Lispector began her career as a journalist, working for the government press service and the newspaper, A Noite. She would continue to write for various publications throughout her life — there are books dedicated to her journalistic works, such as Selected Cronicas: Essays, which features her columns in the Jornal do Brasil, and De Corpo Inteiro, a collection of her celebrity interviews.
There are few write-ups on Lispector that don’t mention her bewitching beauty and glamour. Gregory Rabassa, who translated a previous work, once described her as “that rare person who looked like Marlene Dietrich and wrote like Virginia Woolf.” But she was on the other side of the fashion equation, too, and also spent stints as a fashion journalist, both under her own name and under pseudonyms.
Chapter One Begins
“The clock strikes nine. A loud, sonorous peal, followed by gentle chiming, an echo. Then, silence. The bright stain of sunlight lengthens little by little over the lawn. It goes climbing up the red wall of the house, making the ivy glisten in a thousand dewy lights. It finds an opening, the window. It penetrates. And suddenly takes possession of the room, slipping past the light curtains standing guard.”
Stop by Green Apple Books on September 8 and Two Voices Salon on September 24, both in San Francisco, for events on Complete Stories.
The Last Love Song: A Biography of Joan Didion by Tracy Daugherty
In a Nutshell
The fascination with Joan Didion continues… The Last Love Song is over 700 pages worth of the Joan Didion story, an in-depth biography written, partly, in the style of its subject. While author Tracy Daugherty didn’t have access to Didion herself, there’s a lot out there about her, including, of course, what she’s written about herself in her memoirs. Daugherty is a tireless researcher, and brings it all together. His interviews with Noel Parmentel, an early boyfriend of Didion’s, and her step-grandson Sean Michael offer intriguing glimpses into different stages of her life. Parmentel, for instance, is the one who introduced Didion to her future husband, John Gregory Dunne (who also gets the spotlight treatment in this book).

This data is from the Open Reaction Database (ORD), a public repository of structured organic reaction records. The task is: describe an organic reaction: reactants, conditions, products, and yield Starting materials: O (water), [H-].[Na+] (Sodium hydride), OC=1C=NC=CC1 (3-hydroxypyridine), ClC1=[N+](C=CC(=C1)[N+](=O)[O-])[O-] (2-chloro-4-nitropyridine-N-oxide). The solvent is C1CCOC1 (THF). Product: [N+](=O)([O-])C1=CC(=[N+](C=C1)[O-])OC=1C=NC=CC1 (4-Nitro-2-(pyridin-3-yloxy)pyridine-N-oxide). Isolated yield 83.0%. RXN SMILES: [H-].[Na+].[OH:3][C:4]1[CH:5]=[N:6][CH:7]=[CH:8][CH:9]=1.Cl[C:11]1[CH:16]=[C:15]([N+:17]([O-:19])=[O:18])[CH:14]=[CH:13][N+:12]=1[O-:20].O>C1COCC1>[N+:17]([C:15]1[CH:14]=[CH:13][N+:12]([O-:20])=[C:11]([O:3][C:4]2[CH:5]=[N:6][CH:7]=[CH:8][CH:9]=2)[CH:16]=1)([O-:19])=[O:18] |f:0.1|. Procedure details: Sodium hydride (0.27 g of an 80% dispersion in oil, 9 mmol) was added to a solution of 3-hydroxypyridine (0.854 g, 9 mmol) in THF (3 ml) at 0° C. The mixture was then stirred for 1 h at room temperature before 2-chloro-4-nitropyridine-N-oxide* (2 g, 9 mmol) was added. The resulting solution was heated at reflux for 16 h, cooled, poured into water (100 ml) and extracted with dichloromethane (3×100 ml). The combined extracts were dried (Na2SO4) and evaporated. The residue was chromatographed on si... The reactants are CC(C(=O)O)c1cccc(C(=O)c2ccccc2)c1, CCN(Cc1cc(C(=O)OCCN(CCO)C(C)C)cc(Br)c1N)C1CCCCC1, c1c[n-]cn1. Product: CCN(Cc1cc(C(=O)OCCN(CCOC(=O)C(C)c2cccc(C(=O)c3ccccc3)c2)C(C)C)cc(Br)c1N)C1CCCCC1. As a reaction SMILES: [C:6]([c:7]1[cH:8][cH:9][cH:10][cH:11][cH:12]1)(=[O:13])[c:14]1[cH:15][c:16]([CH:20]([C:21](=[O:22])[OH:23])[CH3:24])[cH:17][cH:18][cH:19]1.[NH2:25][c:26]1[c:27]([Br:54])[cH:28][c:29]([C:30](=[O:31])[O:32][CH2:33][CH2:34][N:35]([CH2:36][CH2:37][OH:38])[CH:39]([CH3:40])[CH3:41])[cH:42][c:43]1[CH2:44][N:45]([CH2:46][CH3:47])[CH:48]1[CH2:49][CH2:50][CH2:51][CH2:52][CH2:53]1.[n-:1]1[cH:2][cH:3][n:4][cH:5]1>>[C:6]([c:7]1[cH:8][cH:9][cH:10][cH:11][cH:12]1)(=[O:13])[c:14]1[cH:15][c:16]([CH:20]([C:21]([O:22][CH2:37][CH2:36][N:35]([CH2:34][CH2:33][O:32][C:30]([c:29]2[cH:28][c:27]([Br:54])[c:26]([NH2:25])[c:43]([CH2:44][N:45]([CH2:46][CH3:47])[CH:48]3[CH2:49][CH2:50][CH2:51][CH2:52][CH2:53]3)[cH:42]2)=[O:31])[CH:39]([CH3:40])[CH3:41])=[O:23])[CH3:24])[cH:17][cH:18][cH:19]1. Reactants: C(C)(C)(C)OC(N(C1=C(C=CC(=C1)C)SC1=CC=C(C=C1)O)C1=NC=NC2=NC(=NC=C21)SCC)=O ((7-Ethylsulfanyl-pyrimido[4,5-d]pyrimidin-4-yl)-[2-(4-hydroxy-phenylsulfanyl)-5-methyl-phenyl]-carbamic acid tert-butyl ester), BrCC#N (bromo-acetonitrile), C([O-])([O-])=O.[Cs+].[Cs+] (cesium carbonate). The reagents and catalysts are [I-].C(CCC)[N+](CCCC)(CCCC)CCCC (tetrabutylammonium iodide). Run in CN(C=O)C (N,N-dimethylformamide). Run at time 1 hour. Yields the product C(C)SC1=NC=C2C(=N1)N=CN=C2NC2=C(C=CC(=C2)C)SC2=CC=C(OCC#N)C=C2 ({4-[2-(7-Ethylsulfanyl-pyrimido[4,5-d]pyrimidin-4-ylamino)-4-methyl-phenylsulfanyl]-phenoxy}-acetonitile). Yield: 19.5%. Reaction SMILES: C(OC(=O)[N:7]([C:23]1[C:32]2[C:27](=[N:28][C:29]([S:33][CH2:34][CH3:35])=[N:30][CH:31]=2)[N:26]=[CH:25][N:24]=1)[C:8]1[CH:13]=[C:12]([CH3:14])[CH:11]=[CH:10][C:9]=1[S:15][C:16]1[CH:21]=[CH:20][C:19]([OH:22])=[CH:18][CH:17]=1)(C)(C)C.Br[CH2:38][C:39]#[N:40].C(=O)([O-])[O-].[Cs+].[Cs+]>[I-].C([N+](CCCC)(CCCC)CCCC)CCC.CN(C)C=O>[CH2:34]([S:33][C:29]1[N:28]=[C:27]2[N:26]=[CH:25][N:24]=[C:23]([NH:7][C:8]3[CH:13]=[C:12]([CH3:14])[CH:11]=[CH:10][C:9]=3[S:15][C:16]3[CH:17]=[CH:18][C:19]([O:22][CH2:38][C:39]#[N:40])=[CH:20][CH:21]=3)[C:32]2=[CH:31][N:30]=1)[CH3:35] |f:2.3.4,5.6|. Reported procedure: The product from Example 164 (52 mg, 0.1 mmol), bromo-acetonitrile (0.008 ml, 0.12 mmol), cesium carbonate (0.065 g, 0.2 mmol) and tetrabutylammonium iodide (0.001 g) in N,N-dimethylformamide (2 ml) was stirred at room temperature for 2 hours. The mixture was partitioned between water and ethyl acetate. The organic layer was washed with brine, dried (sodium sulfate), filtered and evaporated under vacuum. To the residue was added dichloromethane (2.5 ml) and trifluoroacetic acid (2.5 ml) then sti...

Didion doesn’t just have admirers; she has a cult following. Often called America’s greatest living writer, the California native is equally at home with fiction and nonfiction, and has a number of screenplays to her name, too — including the 1976 retelling of A Star Is Born, with Barbra Streisand — written with her husband Dunne. And as influential as Didion was writing about others (Nancy Reagan; the Central Park jogger case of 1989), her memoirs are indelible. Case in point: The Year of Magical Thinking, which covers the heartbreaking years her husband died and her daughter was hospitalized (she eventually passed, too).
The Saturday Evening Post, The New Yorker, The New York Times, Life, Esquire, The New York Review — Didion, who was at the forefront of New Journalism, has written for them all and spun off plenty of books from those works.
Where to begin? Didion has long captivated the style set. Designer mood boards abound with early images of an effortlessly chic Didion covering the “hippies” in Haight-Ashbury, in 1967; of Didion looking coolly nonchalant, cigarette in hand, posing with her Corvette; of Didion in her trademark oversized shades. She worked at Mademoiselle and Vogue, and then there was her fronting a campaign for Céline earlier this year…
Chapter One Begins
“Writers used to choose their pasts, before literary tradition began to erode our culture. The Great Dead with whom writers would speak were invited to sit or snuggle beneath the bedcovers. Didion was a writer early.”
Didion’s nephew Griffin Dunne is working on a documentary about her life. We Tell Ourselves Stories in Order to Live — which has her participation — began as a Kickstarter campaign last year, and more than doubled on its $80,000 goal.